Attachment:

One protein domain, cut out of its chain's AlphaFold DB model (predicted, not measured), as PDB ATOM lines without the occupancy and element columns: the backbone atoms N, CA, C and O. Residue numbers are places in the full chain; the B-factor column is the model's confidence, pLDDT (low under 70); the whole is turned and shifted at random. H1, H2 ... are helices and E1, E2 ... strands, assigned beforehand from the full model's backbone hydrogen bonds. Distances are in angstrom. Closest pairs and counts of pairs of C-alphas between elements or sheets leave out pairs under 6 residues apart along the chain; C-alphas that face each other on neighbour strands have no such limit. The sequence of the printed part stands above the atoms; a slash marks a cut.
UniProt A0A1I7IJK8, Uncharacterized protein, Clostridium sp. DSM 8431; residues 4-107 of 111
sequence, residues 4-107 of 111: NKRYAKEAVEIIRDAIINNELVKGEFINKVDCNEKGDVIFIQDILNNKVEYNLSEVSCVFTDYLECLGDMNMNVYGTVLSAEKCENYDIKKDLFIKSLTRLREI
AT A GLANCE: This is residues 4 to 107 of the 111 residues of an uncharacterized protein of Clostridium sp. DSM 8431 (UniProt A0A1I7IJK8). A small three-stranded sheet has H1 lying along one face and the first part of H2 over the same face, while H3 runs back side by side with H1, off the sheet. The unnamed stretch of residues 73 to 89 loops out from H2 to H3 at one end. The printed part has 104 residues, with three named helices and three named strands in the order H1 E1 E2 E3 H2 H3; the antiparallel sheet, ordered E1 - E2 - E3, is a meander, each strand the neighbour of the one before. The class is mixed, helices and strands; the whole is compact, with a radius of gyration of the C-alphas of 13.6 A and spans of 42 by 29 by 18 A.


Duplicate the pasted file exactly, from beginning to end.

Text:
One protein domain, cut out of its chain's AlphaFold DB model (predicted, not measured), as PDB ATOM lines without the occupancy and element columns: the backbone atoms N, CA, C and O. Residue numbers are places in the full chain; the B-factor column is the model's confidence, pLDDT (low under 70); the whole is turned and shifted at random. H1, H2 ... are helices and E1, E2 ... strands, assigned beforehand from the full model's backbone hydrogen bonds. Distances are in angstrom. Closest pairs and counts of pairs of C-alphas between elements or sheets leave out pairs under 6 residues apart along the chain; C-alphas that face each other on neighbour strands have no such limit. The sequence of the printed part stands above the atoms; a slash marks a cut.
UniProt A0A1I7IJK8, Uncharacterized protein, Clostridium sp. DSM 8431; residues 4-107 of 111
sequence, residues 4-107 of 111: NKRYAKEAVEIIRDAIINNELVKGEFINKVDCNEKGDVIFIQDILNNKVEYNLSEVSCVFTDYLECLGDMNMNVYGTVLSAEKCENYDIKKDLFIKSLTRLREI
AT A GLANCE: This is residues 4 to 107 of the 111 residues of an uncharacterized protein of Clostridium sp. DSM 8431 (UniProt A0A1I7IJK8). A small three-stranded sheet has H1 lying along one face and the first part of H2 over the same face, while H3 runs back side by side with H1, off the sheet. The unnamed stretch of residues 73 to 89 loops out from H2 to H3 at one end. The printed part has 104 residues, with three named helices and three named strands in the order H1 E1 E2 E3 H2 H3; the antiparallel sheet, ordered E1 - E2 - E3, is a meander, each strand the neighbour of the one before. The class is mixed, helices and strands; the whole is compact, with a radius of gyration of the C-alphas of 13.6 A and spans of 42 by 29 by 18 A.